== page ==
The Software-as-a-Service (SaaS) landscape continues to grow exponentially, and Canada is no exception. Investment in Canadian SaaS companies reached $1.62 billion in 2018 across 229 deals, up from $1 billion and 100 deals in 2017.1 The Canadian cloud economy contributed an estimated 8.2 billion to Canadian GDP in 2018, up from 4.6 billion in 2013.2
And the nation’s capital leads the country – and North America in fact – with the highest concentration of high-tech labour as a percentage of its workforce at 11.2%.3 It boasts a vibrant mix of incubator organizations including Invest Ottawa, LSpark, OneEleven, and the Kanata North Business Improvement Association. In only its 3rd year, Ottawa’s 2018 SaaS North conference drew 1500 entrepreneurs from 500 growing companies.4 And the SaaS Ottawa Meetup group boasts just over 800 members.
All of this investment, support, and growth is a great news story for Canadian SaaS companies, as well as non-SaaS companies dipping their toe in SaaS waters for the first time. However, as you might expect, growing pains are causing SaaS execs some sleepless nights.
I’ve had the opportunity to sit down with a number of SaaS company founders and senior execs to learn what’s keeping them up at night, and what they’re doing to get a better night’s sleep. I’ll share insights from those conversations in a series of blog posts. I’ll also add in gems from SaaS North, where a number of founders and CEOs generously shared lessons learned along their journeys.
I heard this across B2B, B2C, new startups, and more mature players who’ve been through multiple rounds of financing.
|Influitive’s founder and CEO, Mark Organ shared his take at SaaS North on why advertising is less and less effective. Simply put, he explains, our trust in institutions has eroded to the point that we don’t believe governments and corporations anymore. He used two great quotes to underline his message:
“Trust not technology, is the issue of the decade.” – Tom Peters
“If you do build a great experience, customers tell each other about that. Word of mouth is powerful.” – Jeff Bezos
So instead of advertising, Mark says focus on making customers successful. Then they’ll become your advocates. Which is much more effective than advertising.
|Tehama’s SVP Gene Villeneuve explained that because Tehama is creating an entirely new category to secure and simplify IT service delivery for vendor management and IT service delivery organizations, it’s not easy to explain what they do using traditional advertising.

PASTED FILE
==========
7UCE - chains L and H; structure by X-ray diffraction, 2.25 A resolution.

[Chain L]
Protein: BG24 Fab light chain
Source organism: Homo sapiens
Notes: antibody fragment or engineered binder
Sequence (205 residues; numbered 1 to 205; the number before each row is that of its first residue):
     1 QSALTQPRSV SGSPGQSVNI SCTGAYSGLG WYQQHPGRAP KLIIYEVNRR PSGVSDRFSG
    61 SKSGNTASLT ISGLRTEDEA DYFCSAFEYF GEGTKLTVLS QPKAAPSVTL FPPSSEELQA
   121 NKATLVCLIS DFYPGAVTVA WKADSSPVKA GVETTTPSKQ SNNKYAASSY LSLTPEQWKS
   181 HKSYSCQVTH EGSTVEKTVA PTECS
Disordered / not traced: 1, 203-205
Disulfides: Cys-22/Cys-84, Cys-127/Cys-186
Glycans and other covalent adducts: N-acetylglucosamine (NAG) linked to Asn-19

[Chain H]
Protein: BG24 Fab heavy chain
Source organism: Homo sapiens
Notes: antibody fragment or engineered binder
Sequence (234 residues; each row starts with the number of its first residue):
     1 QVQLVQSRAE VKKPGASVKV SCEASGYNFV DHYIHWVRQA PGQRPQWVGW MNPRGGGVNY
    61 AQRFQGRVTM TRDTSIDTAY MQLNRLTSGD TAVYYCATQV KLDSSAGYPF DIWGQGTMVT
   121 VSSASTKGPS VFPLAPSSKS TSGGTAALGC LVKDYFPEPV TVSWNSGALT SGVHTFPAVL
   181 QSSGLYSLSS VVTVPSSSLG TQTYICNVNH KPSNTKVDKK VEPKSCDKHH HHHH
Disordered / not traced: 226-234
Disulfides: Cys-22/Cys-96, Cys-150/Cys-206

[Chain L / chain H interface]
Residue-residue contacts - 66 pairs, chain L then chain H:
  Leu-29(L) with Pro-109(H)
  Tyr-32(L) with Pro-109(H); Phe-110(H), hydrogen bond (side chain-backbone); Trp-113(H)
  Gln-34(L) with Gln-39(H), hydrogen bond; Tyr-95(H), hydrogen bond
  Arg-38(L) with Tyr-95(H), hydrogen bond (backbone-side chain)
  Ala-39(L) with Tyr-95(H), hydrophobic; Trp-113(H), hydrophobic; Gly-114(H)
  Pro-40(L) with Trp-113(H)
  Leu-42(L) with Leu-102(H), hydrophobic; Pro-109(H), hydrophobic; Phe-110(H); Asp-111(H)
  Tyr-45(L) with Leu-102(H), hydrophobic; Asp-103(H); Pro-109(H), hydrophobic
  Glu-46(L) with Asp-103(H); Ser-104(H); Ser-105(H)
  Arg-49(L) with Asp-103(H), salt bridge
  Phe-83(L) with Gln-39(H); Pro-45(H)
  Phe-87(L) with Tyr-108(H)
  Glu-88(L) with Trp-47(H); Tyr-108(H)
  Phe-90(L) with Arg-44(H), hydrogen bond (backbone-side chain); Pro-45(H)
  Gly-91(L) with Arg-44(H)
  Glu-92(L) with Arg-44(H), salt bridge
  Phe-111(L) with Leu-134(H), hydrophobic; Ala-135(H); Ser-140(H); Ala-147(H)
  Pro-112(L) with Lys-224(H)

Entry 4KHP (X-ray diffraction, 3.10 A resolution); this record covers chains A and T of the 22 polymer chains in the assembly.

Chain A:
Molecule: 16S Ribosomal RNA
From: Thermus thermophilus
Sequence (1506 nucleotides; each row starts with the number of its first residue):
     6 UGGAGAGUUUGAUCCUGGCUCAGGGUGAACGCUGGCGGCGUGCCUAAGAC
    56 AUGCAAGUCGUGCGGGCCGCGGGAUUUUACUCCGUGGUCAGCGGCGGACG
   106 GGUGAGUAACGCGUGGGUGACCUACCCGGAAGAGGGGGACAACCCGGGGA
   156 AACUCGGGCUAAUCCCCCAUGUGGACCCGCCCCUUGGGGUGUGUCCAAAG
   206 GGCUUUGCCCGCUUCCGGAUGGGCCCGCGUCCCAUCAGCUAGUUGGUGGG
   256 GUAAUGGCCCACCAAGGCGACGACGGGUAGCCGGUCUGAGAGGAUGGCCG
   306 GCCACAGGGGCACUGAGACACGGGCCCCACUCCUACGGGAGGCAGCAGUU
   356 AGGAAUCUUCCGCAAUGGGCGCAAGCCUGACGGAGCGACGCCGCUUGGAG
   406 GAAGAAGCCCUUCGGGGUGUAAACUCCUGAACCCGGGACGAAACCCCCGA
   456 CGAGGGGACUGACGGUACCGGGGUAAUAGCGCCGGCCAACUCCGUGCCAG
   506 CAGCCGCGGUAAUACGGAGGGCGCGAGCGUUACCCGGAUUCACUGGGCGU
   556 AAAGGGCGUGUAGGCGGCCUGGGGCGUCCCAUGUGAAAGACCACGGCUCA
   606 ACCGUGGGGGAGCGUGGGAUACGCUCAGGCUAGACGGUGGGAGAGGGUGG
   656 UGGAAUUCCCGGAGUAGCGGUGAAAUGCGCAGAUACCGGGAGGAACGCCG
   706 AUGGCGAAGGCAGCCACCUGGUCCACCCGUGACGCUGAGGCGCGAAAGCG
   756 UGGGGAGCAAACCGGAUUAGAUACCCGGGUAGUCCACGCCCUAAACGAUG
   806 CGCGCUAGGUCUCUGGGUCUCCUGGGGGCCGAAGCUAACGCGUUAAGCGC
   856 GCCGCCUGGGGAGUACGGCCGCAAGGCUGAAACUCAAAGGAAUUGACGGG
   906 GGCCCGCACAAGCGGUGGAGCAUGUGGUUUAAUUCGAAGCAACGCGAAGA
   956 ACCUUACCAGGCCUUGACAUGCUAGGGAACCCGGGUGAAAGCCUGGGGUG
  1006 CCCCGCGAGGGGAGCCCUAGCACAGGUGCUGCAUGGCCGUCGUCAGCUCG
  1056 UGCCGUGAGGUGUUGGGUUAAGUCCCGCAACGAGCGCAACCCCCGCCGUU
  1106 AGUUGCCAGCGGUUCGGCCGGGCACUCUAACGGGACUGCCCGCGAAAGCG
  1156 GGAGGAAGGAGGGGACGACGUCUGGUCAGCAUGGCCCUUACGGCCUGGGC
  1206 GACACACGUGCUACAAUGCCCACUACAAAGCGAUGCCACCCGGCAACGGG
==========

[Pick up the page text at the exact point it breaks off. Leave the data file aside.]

Instead, Gene and his leadership team are influencing the influencers – helping educate them on the unique two-sided market that Tehama creates with corporate customers and service providers. They’re also sponsoring and attending specialized events such as the MSP Expo in Fort Lauderdale to drive up brand recognition with a very specific set of attendees.
|Cinchy’s Head of Marketing, Chris McLellan, who is out to help Cinchy define the Data Collaboration enterprise software category, highlights a similar approach.
Rather than invest precious early cash in advertising, Cinchy is splitting marketing efforts between developing their category online and establishing the thought-leadership of Dan Demers, Cinchy’s CEO.
Both efforts are using varied creative, distribution, and partnership approaches with traditional paid digital playing only a minor role.
In sales, Cinchy made the effort to secure a top-tier first customer, TD Bank. That credibility and stamp of approval helped them secure $3M in initial funding to fuel their next stage of growth, and will continue to open doors for them in the North American financial services sector.
|Wicket Co-Founder and COO, Laura Mindorff, explained that they simply don’t have a large budget to invest in advertising.
Instead, one of the things they’re doing is partnering with larger players like Klipfolio to host mutually beneficial events to expand their reach and influence.
And it’s working! A number of key associations have already selected Wicket, with many more in the pipeline to come.
|Lastly, Klipfolio Co-Founder Allan Wille revealed that given Klipfolio’s relatively low overall lifetime customer value in the B2C space, they just can’t afford to invest in advertising.
Instead they’re looking to the power of referrals and advocates to sign up new customers, which back to Mark’s insights, has the added benefit of being more trusted than institutional advertising.
At the end of the day, despite the fact that typical advertising doesn’t work for a growing number of SaaS companies, they’re not letting this slow them down. Instead, they’re coming up with creative approaches that resonate with their customers and business models. And as a result, they’re getting a better night’s sleep.
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About the author
Lauren Thibodeau, VP SaaS Customer Experience
|Lauren works with SaaS companies on strategic customer experience initiatives that increase user adoption, elevate customer success, and deliver customer value. Prior to joining Stratford Managers, Lauren held leadership and executive roles in global strategy, customer experience, and enterprise learning and adoption at Cognos, IBM, Parametric Technology Corp, and Kinaxis.
Connect with Lauren: firstname.lastname@example.org